Don’t Let Talk of Market Cycles Take You for a Ride

July 29th, 2022

Investors can be both motivated and well-equipped to see patterns in stock returns. Motivated, because successfully predicting market movements can be lucrative, and well-equipped, because evolution has programmed humans to err on the side of seeing patterns even when they’re not present.1

Many investors believe markets to be cyclical and search for signs of cycle status in an attempt to predict which investment styles are coming into and out of favor. Rolling stock returns are like a Venus flytrap for these investors. Multiyear returns expressed over overlapping periods often appear cyclical, implying prior returns are useful indicators of future returns. However, this is one cycle investors may want to avoid riding; rolling performance simply obscures the volatility in stock returns that is impeding predictability.

One period’s stock return tells you almost nothing about the next.

Optical Illusions

Many economic indicators can be described as cyclical. Measures such as GDP growth, inflation, and employment are relatively slow-moving and therefore highly autocorrelated—their values in any one period are strongly related to their values in the preceding period. Changes in stock market prices, on the other hand, are fast-moving. As such, autocorrelation of stock returns is negligible. One period’s return tells you almost nothing about the next.

Rolling returns look cyclical because of the overlap among rolling periods. For example, five-year rolling returns computed at the end of consecutive months have 59 out of 60 months in common. Rolling windows effectively create a smooth and slow-moving series with massive autocorrelation among observations, masking the underlying sequence of returns.

We can see this autocorrelation through the proportion of Russell 3000 Index returns explained by past return observations. A regression of the index’s monthly returns on the return in the preceding month2 produces an R-squared3 of just 0.2%. In other words, consecutive monthly returns have almost no correlation. However, rolling returns measured each month are highly correlated with the rolling return observed the following month—the percent of variation explained ranged from 82.7% using 12-month returns to 96% for five-year returns (see Exhibit 1). These values stand in stark contrast to the regressions of non-overlapping, rolling returns, for which consecutive observations are totally independent.

Exhibit 1
Overlaps in Judgment
Proportion of Russell 3000 Index return explained by its return in the preceding period

Exhibit 1

Past performance is not a guarantee of future results.

Indices are not available for direct investment; therefore, their performance does not reflect the expenses associated with the management of an actual portfolio.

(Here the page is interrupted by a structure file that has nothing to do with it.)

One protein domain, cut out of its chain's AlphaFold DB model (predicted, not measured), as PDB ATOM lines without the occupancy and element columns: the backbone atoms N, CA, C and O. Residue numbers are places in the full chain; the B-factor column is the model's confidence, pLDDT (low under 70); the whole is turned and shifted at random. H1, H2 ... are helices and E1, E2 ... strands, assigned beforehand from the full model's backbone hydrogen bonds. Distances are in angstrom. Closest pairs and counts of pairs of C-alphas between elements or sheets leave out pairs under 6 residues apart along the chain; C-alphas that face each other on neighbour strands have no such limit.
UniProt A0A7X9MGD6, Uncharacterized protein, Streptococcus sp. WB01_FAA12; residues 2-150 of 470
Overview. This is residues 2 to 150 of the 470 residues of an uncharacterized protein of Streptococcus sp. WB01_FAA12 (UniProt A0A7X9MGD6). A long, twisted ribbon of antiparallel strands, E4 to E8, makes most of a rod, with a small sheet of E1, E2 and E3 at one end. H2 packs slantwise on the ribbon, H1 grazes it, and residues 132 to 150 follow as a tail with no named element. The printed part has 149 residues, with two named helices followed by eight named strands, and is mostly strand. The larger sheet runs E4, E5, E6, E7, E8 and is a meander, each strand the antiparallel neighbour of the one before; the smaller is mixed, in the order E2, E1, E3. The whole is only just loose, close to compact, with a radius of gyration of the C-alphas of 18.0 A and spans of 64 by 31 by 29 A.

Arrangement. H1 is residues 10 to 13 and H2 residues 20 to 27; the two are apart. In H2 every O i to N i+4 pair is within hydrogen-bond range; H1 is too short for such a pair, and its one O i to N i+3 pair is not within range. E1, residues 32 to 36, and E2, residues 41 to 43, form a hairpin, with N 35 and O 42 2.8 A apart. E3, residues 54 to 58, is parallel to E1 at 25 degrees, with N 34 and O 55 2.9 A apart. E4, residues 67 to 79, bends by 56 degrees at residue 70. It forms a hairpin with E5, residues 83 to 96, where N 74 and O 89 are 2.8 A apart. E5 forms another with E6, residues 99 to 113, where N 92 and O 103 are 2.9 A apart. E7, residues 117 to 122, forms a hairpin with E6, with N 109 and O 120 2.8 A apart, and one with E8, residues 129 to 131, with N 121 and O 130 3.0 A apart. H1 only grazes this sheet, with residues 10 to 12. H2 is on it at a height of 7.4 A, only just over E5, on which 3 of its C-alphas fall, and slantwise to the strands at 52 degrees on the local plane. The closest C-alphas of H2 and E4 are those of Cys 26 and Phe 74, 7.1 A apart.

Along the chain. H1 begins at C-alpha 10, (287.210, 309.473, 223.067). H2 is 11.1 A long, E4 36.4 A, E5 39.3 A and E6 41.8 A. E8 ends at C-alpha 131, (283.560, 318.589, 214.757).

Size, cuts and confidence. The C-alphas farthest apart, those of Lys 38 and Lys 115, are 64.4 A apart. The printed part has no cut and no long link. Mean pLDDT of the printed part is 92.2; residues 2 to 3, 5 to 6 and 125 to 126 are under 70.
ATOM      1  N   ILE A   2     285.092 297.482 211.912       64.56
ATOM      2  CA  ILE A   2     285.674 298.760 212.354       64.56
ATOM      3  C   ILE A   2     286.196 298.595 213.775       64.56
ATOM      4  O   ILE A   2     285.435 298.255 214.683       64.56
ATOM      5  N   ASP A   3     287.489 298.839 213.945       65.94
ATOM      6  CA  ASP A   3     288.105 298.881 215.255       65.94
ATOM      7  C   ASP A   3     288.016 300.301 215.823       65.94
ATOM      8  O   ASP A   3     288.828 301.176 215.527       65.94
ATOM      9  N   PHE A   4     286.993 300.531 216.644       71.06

Index data from Russell for the period January 1979 to December 2021. Rolling, overlapping periods formed each month. Rolling, non-overlapping periods formed at the end of each period of length specified. Percentages refer to the R-squared from a regression where the dependent variable is the Russell 3000 Index’s return in one period and the independent variable is the index’s return in the preceding period. Frank Russell Company is the source and owner of the trademarks, service marks, and copyrights related to the Russell Indexes.

The strong autocorrelation of rolling, overlapping returns produces a cyclical appearance in returns. We can even demonstrate this using a series of returns drawn at random from a normal distribution, essentially precluding autocorrelation. The annual returns of this series, illustrated in the top panel of Exhibit 2, convey the randomness through an absence of any perceptible pattern. However, rolling returns in the bottom panel of Exhibit 2 exhibit periodic waxing and waning that would seem to imply predictability. Of course, the “predictability” is just an artifact of the overlap among consecutive observations. One year’s rolling return clearly has information about the next year’s rolling return, but this is about as insightful as me successfully guessing your name after you tell me what your name is.

Exhibit 2
Test Pattern
Annual and rolling, overlapping 5-year returns for a sequence of 1,200 randomly drawn monthly returns

Exhibit 2A

Rolling returns computed using a sequence of 1,200 returns drawn at random from a normal distribution with mean 1% and standard deviation 5%

Exhibit 2B

Coming Full Circle

A cyclic stock market would present frequent opportunities for market timing. However, the paucity of outperforming active equity managers suggests predicting stock market movements is not that easy. Cyclicality may also imply expected stock returns periodically go negative, a difficult concept to square with a market that reflects risk and return. Stock markets have positive expected returns every day, and research tells us the most reliable way to capture those returns is to stay invested for the long haul.


1 Michael Shermer, “Patternicity: Finding Meaningful Patterns in Meaningless Noise,” Scientific American, December 1, 2008.

2 This is sometimes referred to as an autoregressive (AR) model.

3 An R-squared represents the proportion of the variance that’s explained by the regression.


Rolling stock returns: Multiperiod returns expressed at intervals of time.

GDP growth: The growth rate of the total value of goods and services produced by, for example, a country over a set period of time.

Autoregressive model: A process in which an output variable depends linearly on its own previous values.


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